• Mr Dungay's father David Hill, his wife Kylie Hill, and sister Lisa Graham at the inquest in Sydney. (Supplied.)Source: Supplied.
The family of David Dungay, who died while in custody two years ago, has made an emotional plea for changes in the Australian prison system.
Amelia Dunn

20 Jul 2018 - 12:43 PM  UPDATED 20 Jul 2018 - 12:54 PM

David Hill, Mr Dungay's father, and his family have attended every day of the inquest so far.

Speaking for the first time to NITV News, Mr Hill said the death in custody of David Junior, as he is affectionately called, had destroyed his life.

“Every day has been a struggle,” he said.

It’s been an exhausting week for all at Sydney’s Downing Centre, where witnesses are taking the stand, and evidence is being shown, in an attempt to understand what happened in the Long Bay Hospital the day Mr Dungay was killed.

Family is 'not coping'

Mr Hill said the hardest part so far was having to view the CCTV footage showing the harrowing moments leading up to his son's death in December 2015.

The court was played footage showing Mr Dungay spitting blood as he is transferred to the second cell while handcuffed and the injected with the sedative midazolam.

He is restrained by at least five IAT officers in the "prone" position. While facedown, he repeatedly screams, "I can't breathe!".

Mr Dungay became unresponsive, went "limp" and vomited, and could not be resuscitated, the court found.

Mr Hill explained it was his decision to only release half of the video to the court, leaving out the failed resuscitation process. He said it was simply too traumatic for his family.

His wife Kylie Hill said the footage, which has now garnered thousands of views online, has been incredibly hard for their extended family to see.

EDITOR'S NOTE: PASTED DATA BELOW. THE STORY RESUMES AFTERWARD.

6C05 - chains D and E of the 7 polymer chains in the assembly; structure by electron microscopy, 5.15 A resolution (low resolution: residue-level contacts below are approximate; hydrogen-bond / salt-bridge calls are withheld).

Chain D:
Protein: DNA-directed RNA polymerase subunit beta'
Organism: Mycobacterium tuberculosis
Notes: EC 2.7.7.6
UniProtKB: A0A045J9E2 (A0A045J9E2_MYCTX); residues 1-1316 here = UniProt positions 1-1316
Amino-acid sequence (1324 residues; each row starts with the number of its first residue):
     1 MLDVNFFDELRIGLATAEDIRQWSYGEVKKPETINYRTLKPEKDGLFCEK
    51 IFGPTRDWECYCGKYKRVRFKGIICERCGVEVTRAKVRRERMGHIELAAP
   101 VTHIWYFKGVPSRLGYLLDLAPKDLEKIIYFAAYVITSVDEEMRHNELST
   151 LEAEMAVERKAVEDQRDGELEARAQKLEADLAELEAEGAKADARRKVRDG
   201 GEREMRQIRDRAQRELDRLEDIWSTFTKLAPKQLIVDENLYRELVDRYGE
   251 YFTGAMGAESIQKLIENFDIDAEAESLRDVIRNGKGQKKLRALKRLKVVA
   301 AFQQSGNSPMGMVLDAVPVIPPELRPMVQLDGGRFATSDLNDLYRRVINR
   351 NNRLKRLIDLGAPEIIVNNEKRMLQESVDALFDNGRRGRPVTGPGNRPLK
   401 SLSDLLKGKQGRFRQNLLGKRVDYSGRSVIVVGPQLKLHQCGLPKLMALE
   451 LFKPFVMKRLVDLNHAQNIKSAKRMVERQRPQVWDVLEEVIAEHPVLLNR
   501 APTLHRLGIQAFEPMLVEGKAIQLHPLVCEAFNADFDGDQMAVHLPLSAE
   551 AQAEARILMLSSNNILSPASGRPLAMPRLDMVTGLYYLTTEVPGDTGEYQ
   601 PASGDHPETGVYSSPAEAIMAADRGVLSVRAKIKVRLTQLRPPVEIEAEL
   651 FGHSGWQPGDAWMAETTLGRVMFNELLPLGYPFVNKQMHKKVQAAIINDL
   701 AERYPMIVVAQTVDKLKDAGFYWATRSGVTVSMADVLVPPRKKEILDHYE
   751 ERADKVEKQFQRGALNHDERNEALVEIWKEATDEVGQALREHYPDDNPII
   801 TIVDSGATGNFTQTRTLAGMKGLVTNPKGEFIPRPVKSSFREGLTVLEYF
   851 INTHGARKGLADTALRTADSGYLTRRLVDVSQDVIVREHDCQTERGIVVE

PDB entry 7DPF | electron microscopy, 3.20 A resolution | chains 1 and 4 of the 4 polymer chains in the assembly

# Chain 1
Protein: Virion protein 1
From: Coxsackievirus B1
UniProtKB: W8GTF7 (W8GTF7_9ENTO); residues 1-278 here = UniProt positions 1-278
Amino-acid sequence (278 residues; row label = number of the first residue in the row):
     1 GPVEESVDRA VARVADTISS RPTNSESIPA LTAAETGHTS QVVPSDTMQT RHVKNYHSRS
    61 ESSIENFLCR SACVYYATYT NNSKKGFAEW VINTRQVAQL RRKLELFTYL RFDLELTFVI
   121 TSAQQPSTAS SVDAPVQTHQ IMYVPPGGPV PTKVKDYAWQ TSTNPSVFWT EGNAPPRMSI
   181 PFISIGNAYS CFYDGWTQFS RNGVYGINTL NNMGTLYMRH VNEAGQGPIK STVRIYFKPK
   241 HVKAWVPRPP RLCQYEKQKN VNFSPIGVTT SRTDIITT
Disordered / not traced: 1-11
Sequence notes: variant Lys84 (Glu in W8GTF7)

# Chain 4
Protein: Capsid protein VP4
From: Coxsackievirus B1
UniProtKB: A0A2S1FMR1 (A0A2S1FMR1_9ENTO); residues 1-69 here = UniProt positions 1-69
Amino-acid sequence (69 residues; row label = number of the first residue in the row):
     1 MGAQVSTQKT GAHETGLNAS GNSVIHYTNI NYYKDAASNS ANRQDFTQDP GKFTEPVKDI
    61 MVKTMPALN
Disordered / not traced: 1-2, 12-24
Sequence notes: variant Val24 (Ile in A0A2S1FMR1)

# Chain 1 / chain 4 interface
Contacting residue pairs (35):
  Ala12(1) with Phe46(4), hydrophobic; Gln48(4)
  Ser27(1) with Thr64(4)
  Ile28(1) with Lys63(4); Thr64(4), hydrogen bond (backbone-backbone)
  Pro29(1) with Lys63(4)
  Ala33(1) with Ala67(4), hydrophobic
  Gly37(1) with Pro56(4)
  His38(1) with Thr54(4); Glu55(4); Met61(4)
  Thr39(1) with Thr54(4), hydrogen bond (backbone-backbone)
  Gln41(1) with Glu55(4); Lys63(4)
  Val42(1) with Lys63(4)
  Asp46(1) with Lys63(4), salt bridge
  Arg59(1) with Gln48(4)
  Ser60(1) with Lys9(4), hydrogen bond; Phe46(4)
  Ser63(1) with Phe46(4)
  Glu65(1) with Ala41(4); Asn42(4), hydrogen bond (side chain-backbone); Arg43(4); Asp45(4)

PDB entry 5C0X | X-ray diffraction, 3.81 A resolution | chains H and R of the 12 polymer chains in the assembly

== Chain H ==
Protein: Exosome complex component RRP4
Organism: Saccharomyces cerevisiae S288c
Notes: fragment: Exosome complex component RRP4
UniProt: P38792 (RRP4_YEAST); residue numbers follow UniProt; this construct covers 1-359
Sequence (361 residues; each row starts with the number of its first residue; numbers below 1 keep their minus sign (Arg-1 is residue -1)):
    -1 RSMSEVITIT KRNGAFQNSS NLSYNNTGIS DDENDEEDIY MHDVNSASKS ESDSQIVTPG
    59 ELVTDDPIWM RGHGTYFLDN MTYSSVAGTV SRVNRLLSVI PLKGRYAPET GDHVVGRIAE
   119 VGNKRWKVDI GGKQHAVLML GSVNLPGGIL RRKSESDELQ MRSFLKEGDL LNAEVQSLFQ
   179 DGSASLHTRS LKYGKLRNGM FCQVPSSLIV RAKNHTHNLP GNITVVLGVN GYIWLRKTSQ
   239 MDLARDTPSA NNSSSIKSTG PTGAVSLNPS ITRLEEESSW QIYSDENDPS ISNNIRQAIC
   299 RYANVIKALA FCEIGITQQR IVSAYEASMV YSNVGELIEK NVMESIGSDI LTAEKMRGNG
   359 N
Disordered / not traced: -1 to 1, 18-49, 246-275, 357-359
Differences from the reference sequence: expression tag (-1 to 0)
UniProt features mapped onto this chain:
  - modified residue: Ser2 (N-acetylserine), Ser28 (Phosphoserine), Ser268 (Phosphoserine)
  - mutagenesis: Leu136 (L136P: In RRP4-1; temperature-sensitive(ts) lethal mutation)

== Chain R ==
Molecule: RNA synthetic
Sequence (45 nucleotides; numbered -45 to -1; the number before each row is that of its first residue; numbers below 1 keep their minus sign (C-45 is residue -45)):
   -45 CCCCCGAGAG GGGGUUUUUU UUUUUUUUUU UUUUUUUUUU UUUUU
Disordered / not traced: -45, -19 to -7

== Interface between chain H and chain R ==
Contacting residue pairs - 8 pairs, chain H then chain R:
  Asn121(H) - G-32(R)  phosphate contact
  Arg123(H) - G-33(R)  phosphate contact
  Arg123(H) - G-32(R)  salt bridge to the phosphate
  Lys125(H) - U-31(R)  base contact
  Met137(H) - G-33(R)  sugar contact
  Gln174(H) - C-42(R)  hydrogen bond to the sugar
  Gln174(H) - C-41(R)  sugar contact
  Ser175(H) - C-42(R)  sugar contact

“We’ve got a lot of family back home that are not coping,” she said.

“David is one of 11 kids, so all of his brothers and sisters had to see it.”

One of the major findings so far in the inquest was that five of the six officers responding had no training or knowledge of positional asphyixia, the cause of Mr Dungay's death.

Prison procedures 'need to change'

Mr Hill and his family are now urging the New South Wales, and Australian government to rethink current prison procedures. 

They say the lack of knowledge and culturally appropriate procedures in the prison and mental hospital systems is what is contributing to black deaths in custody. 

"They don't follow procedures. They can't do this to us anymore,” Ms Hill said.

“They’ve got to stop these deaths in custody. They need to change policies and procedures across every state. “

Mr Dungay's aunt, Lisa Graham, told NITV News the family is not only looking for justice, but also want to spur a serious discussion about improving services for Indigenous people in custody.

"There is not enough Aboriginal liaison officers in the prisons or the mental hospitals, in Long Bay, or anywhere,” she said.

“We need more diversionary centres put up. We need more for our mob.”

One advocate supporting the Hill and Dungay families at the inquest is Ken Georgetown, the CEO of Queensland organisation Murri Watch, an organisation that runs jail programs in Brisbane, Mackay, Townsville and Palm Island aimed at reducing self-harm and deaths in custody. 

Ms Graham believes if more organisations like Murri Watch existed in New South Wales and ran programs in Long Bay, the outcome for Mr Dungay might have been different. 

The inquest continues.

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